By Keith Devlin
You can follow me on Twitter @profkeithdevlin
21st Century Math: The Movie
All my Devlin’s Angle posts this year so far have studied the dramatic shift that took place over the past twenty-five years in the way professional mathematicians “do the math” in order to solve real-world problems. There have been parallel changes in the way pure mathematicians work as well, but those changes are somewhat less visible, and not as dramatic. In any case, I have been focusing on mathematics in the wild.
Those changes in how math is done have put pressure on global education systems to catch up. In previous posts, I addressed these changing educational needs, but overall, there has been a considerable lag. In the United States, many of the better, selective, private schools have adjusted, but little has changed in the math classrooms of most state-funded schools. There are a number of reasons for that lack of action, some educationally valid, others resulting from Americans’ proclivity to treat mathematics education as a political football. But that is another story.
The fact is, however, the mathematical world has changed significantly, it is not going to change back, and sooner or later the educational system must catch up. Hopefully sooner, given that today’s students will enter a world and a workforce where no one does calculations anymore – where by “calculation” I mean performing any form of algorithmic procedure.
In May, I participated in Maths for the 21st Century, a global mathematics education summit in Geneva, Switzerland, organized to discuss the new way mathematics is being done and how best to prepare students to live and work in such a world. Both the United States Department of Education and the OECD’s (Organization for Economic Cooperation and Development’s) PISA educational testing organization were represented at the summit.
The half hour talk I gave at the summit is in many ways a summary (absent all the details) of my series of posts for the MAA. So I thought I would wrap up the series, at least for now, by pointing you to the video of my presentation. The main summit page, linked above, also provides a link to a lightly abridged PDF version of the deck I used to accompany my talk.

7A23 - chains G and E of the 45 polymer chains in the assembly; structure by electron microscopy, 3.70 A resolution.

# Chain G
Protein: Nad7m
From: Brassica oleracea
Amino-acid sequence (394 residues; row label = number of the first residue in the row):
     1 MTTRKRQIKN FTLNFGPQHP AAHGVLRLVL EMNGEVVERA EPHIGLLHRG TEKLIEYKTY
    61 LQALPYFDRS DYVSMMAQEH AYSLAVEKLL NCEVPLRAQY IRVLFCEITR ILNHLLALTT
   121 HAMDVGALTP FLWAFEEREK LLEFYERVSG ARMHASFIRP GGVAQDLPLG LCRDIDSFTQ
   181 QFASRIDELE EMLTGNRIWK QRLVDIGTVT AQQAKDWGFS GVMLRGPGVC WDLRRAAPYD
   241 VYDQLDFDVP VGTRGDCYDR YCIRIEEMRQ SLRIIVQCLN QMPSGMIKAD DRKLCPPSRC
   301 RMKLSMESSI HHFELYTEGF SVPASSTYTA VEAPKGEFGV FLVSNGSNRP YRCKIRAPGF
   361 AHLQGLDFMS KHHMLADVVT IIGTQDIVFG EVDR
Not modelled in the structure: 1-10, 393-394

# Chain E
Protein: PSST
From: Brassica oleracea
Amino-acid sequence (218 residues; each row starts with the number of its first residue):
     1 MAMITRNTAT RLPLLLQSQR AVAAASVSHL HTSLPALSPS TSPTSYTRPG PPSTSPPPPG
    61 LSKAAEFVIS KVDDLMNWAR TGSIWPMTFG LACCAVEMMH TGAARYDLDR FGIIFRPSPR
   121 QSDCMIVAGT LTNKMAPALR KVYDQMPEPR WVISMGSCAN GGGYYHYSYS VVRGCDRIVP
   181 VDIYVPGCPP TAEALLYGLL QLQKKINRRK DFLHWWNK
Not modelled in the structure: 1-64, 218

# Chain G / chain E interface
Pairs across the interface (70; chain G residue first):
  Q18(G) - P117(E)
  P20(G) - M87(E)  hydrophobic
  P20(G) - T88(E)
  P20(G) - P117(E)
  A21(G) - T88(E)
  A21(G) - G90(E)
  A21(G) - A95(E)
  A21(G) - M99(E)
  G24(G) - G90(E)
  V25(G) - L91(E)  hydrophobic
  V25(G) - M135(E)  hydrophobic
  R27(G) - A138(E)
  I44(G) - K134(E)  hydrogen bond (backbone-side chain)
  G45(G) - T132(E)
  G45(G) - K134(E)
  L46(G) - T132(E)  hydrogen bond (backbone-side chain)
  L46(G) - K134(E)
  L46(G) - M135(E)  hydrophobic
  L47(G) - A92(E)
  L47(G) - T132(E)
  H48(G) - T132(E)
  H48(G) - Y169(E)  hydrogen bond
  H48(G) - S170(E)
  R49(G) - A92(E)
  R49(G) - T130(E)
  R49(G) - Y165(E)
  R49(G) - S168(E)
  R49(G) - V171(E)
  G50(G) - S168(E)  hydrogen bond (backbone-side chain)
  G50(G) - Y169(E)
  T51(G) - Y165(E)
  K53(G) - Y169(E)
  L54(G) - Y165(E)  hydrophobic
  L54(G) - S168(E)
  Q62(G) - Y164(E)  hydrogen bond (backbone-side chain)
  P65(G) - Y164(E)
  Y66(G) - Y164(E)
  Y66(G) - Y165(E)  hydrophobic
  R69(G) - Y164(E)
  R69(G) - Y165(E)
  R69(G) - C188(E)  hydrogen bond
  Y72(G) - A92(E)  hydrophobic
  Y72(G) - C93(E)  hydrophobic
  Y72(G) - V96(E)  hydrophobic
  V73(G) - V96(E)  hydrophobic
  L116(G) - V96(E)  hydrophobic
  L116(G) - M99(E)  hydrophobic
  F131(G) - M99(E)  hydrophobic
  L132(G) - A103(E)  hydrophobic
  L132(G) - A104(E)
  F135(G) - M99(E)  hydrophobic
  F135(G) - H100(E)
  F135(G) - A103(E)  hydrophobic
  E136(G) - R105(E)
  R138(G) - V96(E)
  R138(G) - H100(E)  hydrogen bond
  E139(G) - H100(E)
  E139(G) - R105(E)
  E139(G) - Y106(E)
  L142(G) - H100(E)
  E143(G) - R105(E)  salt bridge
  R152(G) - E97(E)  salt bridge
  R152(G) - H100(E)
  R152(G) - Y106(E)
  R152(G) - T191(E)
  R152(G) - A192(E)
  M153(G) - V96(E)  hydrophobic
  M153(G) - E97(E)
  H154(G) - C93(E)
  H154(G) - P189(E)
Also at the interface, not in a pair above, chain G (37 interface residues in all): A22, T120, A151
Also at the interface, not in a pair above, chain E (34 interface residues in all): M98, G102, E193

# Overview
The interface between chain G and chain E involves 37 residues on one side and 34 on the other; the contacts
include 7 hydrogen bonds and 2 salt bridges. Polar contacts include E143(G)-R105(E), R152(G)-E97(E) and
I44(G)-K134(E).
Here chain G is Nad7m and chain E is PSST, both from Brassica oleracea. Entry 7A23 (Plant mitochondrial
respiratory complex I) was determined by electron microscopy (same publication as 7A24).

My experience in giving public talks on this topic over the past several years has been that it evokes two very different reactions. Engineers and scientists in the audience, for the most part, nod along in agreement with everything I say. I am, after all, just describing the way they have been working for twenty years. In contrast, teachers, or at least a great many of them, often show surprise, confusion, and not infrequently hostility. Many parents react similarly.
Why is that? Well, to repeat an arguably over-used quotation from the great Paul Newman movie Cool Hand Luke, “What we have here is failure to communicate.” After my talks, I am often left feeling like the Paul Newman character, Luke, in that clip. However, for the analogy to work, Luke has to represent not me but the entire mathematics community.
Teachers are taken aback to be told that calculation is less relevant in today’s world. I believe this is because no one in the mathematics business – that is, the business of using mathematics to solve real-world problems – has taken the trouble to inform teachers that the entire game has changed, and in what ways. It’s time we bring better communication to this issue. My series of Devlin’s Angle posts this year is one of my latest attempts to do just that. The Geneva video I am directing you to is another.
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